Altshuler Learning Enhancement Center (A-LEC)
The Altshuler Learning Enhancement Center is designed to help students become
more independent, self-confident and efficient learners. In addition, it is designed
to help students respond effectively to specific academic challenges, to articulate
and attain their own education goals, and to succeed at any level of the undergraduate
Overview of Services
Each year approximately 33 percent of undergraduates take advantage of A-LEC
programs, courses and services. All A-LEC offerings are available at no cost to
full-time undergraduate students. Some services are available by appointment;
others are available on a drop-in basis. Students may be referred to the A-LEC by
their advisers, faculty or resident assistant, but most students choose to come on
The A-LEC offers subject-specific tutoring in most first- and
second-year courses. Tutorials are offered in individual, small group and review
session formats. The tutor schedule changes regularly, and updates can be found
at the A-LEC Web site.
English department faculty members assist students at any stage
of the writing process – from planning a draft to learning from previously graded
Each term, the A-LEC offers approximately 20 study strategy
workshops. Among the topics covered are note taking, time management, testtaking
strategies and textbook study-reading.
ORACLE (Optimal Reading, Attention, Comprehension and Learning Efficiency).
Each academic year, hundreds of SMU students take this one-credit course to
develop advanced reading and learning techniques. Students can register for
ORACLE at the same time they register for their other courses. ORACLE is listed
in the catalog as EDU 1110. Every fall, sections are reserved for premed students,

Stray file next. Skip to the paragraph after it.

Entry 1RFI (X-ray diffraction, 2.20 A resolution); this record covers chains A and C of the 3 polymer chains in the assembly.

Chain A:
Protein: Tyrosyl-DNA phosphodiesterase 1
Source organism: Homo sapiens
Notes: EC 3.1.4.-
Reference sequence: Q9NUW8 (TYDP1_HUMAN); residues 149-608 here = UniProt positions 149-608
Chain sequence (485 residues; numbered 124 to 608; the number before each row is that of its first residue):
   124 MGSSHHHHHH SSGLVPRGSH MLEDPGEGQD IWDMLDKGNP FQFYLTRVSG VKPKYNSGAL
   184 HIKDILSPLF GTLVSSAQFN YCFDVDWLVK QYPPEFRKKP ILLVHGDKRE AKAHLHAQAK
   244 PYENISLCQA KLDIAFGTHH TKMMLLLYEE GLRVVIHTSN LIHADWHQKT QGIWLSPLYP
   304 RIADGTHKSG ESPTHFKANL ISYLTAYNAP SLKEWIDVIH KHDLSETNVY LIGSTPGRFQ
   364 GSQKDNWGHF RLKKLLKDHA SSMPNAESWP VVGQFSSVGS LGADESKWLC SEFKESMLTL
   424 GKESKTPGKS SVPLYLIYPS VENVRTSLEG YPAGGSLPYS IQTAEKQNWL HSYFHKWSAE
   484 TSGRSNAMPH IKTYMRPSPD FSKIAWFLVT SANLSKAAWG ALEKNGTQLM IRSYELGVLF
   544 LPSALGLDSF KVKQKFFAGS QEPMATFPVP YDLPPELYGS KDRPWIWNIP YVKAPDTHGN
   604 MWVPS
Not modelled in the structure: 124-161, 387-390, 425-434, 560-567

international students, and students with documented leaning differences.
Three full-time staff members are available to work
individually with students on study strategies. One of these three specializes in
working with students with learning differences.
Learning Disabilities Specialist.
Individual academic support is provided for
students with documented learning disabilities and ADHD. To be eligible, students
first must be registered with the Office of Services for Students with Disabilities.
Assistance is available in the areas of transitioning, learning strategies instruction,
coaching, educational planning and self-advocacy.
Service to Southern Methodist University students, faculty and staff is the primary
goal of all libraries at SMU. The libraries of the University contain more
than 2.9 million volumes. PONI, a fully interactive Web- and Windows-based
client-server system, features access to bibliographic records of materials housed
in all SMU Libraries and hypertext links to other databases, digitized collections
and relevant Web sites.
SMU Libraries rank first in total volumes held among non-ARL (Association
of Research Libraries) universities in the United States. The SMU Libraries comprise
the largest private research library in the Southwest and rank third within
the region in total volumes, after the University of Texas at Austin and Texas A&M
University. SMU Libraries are one of the greatest assets of the University.
The University’s library system is divided into a number of different units:
The Business Information Center
- Central University Libraries (reporting to the Office of the Provost)